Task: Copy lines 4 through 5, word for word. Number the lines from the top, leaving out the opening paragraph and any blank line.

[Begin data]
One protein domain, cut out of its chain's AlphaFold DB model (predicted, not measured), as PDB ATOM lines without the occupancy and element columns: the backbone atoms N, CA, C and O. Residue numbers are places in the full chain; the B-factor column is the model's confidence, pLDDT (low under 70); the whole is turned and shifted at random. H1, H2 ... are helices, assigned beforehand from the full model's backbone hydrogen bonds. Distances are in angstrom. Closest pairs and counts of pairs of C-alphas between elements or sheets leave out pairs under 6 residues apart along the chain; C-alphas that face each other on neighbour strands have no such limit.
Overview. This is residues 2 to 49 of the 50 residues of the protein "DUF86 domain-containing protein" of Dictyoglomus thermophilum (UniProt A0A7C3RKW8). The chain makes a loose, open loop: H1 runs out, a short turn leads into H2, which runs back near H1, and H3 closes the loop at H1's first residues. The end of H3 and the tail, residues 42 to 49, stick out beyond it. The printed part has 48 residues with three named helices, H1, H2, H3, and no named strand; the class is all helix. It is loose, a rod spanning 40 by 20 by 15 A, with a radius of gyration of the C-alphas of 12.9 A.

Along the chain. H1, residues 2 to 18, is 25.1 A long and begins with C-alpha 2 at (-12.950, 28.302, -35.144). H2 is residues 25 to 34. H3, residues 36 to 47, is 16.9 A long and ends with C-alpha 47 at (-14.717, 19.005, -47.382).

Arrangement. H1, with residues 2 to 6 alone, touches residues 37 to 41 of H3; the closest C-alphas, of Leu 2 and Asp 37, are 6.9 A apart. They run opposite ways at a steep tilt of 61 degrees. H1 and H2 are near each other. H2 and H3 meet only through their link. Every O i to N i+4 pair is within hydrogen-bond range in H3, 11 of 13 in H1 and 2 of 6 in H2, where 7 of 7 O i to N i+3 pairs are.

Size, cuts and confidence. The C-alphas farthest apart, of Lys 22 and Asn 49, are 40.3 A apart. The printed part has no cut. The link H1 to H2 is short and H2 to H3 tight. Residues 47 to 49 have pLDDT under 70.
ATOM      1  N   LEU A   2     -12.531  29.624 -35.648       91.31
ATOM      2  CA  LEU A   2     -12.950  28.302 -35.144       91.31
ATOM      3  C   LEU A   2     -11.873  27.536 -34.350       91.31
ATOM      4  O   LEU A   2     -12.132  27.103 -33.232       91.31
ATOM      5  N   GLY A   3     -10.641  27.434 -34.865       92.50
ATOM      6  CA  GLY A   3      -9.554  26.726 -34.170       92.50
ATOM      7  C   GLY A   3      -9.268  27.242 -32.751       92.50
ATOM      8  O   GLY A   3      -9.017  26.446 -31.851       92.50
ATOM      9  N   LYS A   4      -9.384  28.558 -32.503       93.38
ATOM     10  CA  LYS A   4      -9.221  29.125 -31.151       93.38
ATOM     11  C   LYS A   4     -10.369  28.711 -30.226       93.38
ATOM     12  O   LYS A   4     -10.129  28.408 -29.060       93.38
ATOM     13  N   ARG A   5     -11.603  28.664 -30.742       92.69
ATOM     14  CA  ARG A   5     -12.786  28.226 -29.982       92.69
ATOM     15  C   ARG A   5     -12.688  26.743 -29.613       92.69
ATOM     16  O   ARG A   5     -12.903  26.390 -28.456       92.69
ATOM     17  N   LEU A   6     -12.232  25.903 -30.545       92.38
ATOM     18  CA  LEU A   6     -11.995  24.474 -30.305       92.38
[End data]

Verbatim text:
Size, cuts and confidence. The C-alphas farthest apart, of Lys 22 and Asn 49, are 40.3 A apart. The printed part has no cut. The link H1 to H2 is short and H2 to H3 tight. Residues 47 to 49 have pLDDT under 70.
ATOM      1  N   LEU A   2     -12.531  29.624 -35.648       91.31